Bohemian Poems, Ancient and Modern/A Tale of Bristol

3268058Bohemian Poems, Ancient and Modern — A Tale of Bristol1849Albert Henry Wratislaw


TO love and leave one’s love afar,
Another lover near her,
And know within the heart of hearts
She loves that other dearer,

It is a woeful woeful lot,
It is a fate of sorrow,
Of wishing morn were eventide,
And ev’ry day its morrow;

And bitter tears steal down amain,
And sighs half choke the breath,
And then a man would gladly feel
The welcome hand of Death.

But evil is the wind that blows
With nought of good below,
And worthless is the heart, whose good
Affliction cannot shew.

Far other tales by Avon’s bank
An old man told to me,
Far other tales of promis’d brides,
That brides refus’d to be.

A promise broken broke a heart,
Yet broke it to contain
More love than that of one dear bride.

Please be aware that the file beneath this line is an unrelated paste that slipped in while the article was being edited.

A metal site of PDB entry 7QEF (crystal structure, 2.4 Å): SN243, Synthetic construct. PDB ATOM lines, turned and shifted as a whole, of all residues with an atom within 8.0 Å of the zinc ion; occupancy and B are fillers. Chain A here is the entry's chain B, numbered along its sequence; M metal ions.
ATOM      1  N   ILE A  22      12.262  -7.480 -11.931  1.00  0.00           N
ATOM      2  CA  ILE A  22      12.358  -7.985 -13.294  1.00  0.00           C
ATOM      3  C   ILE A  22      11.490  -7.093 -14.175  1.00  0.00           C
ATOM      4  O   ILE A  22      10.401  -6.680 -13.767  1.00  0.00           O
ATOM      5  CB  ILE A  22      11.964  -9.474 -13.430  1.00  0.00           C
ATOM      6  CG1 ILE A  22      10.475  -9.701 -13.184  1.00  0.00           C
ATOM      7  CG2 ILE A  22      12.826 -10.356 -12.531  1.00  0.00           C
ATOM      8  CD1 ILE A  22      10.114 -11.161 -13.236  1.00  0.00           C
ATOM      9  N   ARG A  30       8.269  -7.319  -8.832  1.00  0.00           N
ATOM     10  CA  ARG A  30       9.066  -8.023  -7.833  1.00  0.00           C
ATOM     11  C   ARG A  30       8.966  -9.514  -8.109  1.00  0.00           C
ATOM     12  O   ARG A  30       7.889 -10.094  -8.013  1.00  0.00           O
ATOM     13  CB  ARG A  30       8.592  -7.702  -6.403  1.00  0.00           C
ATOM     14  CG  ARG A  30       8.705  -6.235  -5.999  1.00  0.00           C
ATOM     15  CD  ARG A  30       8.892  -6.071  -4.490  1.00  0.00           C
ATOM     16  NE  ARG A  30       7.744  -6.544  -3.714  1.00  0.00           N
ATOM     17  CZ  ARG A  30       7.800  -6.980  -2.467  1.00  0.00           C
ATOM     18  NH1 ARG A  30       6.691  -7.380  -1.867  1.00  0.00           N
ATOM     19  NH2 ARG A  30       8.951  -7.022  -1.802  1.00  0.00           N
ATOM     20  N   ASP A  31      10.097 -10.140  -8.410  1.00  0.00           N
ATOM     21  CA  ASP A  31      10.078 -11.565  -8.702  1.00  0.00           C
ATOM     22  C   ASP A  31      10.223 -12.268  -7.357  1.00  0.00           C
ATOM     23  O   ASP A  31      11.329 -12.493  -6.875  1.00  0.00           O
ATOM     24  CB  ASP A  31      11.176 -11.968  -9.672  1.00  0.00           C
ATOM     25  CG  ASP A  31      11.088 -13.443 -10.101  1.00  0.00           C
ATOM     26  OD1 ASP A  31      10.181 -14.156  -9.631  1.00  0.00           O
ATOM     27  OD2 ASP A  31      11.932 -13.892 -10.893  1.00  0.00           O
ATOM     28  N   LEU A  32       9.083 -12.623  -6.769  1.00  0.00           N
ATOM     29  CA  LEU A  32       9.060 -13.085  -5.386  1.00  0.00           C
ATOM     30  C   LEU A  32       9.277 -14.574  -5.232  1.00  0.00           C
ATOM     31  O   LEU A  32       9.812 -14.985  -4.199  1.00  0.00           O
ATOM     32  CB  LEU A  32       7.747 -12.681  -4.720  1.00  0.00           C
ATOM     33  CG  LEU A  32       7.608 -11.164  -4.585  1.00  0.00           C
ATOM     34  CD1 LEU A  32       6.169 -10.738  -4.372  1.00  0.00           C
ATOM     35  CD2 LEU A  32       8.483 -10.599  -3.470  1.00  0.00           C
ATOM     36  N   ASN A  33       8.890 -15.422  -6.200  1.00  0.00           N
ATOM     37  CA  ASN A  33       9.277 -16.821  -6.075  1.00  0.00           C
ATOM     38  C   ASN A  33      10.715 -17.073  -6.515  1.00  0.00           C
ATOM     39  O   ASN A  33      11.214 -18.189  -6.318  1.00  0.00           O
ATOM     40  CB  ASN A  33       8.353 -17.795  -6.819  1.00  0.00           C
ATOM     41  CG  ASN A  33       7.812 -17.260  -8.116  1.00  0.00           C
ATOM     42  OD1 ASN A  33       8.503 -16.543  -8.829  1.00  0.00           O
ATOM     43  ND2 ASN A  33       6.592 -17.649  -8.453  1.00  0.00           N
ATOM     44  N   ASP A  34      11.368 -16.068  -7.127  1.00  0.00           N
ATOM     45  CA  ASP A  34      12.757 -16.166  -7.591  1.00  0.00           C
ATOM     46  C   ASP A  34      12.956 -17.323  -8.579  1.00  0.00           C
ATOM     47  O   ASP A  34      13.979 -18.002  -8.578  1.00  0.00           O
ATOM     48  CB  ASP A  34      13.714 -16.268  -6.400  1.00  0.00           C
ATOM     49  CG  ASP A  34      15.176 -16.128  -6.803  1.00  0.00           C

And constant to remain.

In constancy and love he dwelt,
A brideless bridegroom aye,
Whose bride was false to plighted troth,
And said her promise nay.

He gaz’d upon her issuing forth
From the Cathedral door;
Her arm was in another’s link’d,
Another’s name she bore;

Her false lips wore a syren smile,
Her false hand wore the ring;
In sooth it was a woeful sight,
That tears to eyes might bring.

Quoth he, as softly pacing on
That fair deceiver smil’d,
‘Henceforth each widow is my wife,
‘Each orphan is my child.’

Thus was he wedded, yet unbound
In wedlock’s mystic tie,
And ever all his wedded life
Was purest charity.

Yea, and her offspring came at length
To woe and deep distress,
And at his schools was freely taught
The paths of righteousness.

‘And thus, Sir,’ said the agèd man,
Who told to me the tale,
‘And thus it was that Christ look’d down
‘Upon the poor man’s wail.’

‘O wondrous is the Lord,’ I said,
‘And wondrous are his ways,
‘Who turneth present ill to good,
‘As penitence to praise.

‘The sorrow of the rich man’s soul
‘Hath help’d the poor man’s smart;
‘And blessèd be God’s discipline,
‘That thaws and melts the heart.’